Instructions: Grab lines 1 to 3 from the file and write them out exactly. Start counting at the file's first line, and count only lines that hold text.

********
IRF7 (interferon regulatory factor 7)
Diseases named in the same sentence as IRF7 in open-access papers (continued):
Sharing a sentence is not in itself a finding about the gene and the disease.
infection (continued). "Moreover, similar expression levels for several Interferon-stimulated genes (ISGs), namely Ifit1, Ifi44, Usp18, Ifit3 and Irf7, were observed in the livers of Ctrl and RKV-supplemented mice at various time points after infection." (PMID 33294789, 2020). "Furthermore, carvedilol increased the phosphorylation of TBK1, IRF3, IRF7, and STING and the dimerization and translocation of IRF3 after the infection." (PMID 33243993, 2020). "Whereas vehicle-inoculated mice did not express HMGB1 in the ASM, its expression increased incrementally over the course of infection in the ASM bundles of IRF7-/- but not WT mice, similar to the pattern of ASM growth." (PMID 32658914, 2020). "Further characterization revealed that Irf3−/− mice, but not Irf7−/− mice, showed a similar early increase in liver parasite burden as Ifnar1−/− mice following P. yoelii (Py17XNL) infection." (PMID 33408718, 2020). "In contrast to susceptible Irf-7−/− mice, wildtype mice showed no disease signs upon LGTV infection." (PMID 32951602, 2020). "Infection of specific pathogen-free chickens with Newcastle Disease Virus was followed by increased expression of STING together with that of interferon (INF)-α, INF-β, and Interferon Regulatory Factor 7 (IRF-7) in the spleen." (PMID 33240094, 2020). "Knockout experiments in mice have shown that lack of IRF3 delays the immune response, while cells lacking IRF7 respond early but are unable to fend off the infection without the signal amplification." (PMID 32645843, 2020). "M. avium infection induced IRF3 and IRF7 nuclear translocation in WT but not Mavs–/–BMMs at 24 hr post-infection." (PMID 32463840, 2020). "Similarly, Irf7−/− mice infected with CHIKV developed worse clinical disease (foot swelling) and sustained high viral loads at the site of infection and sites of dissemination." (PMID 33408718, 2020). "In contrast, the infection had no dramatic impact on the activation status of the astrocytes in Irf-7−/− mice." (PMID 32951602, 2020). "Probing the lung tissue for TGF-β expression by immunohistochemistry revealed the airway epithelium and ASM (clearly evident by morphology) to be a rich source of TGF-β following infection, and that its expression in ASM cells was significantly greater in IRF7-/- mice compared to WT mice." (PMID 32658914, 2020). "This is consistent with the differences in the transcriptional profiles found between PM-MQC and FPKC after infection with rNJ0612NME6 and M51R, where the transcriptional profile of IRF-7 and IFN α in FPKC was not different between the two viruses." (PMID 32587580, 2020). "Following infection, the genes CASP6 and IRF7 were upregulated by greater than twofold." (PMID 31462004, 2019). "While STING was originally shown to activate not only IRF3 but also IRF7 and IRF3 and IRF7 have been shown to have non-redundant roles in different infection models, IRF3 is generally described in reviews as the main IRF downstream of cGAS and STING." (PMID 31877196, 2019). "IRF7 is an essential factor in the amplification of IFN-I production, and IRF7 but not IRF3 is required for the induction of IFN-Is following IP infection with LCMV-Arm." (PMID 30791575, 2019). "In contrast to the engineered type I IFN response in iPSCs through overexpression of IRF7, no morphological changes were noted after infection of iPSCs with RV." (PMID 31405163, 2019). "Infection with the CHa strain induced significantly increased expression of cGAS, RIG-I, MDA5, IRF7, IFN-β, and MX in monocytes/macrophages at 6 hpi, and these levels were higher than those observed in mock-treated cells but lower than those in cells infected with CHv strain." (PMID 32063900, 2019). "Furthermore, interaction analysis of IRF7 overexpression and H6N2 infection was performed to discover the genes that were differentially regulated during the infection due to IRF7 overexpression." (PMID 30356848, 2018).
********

IRF7 (interferon regulatory factor 7)
Diseases named in the same sentence as IRF7 in open-access papers (continued):
Sharing a sentence is not in itself a finding about the gene and the disease.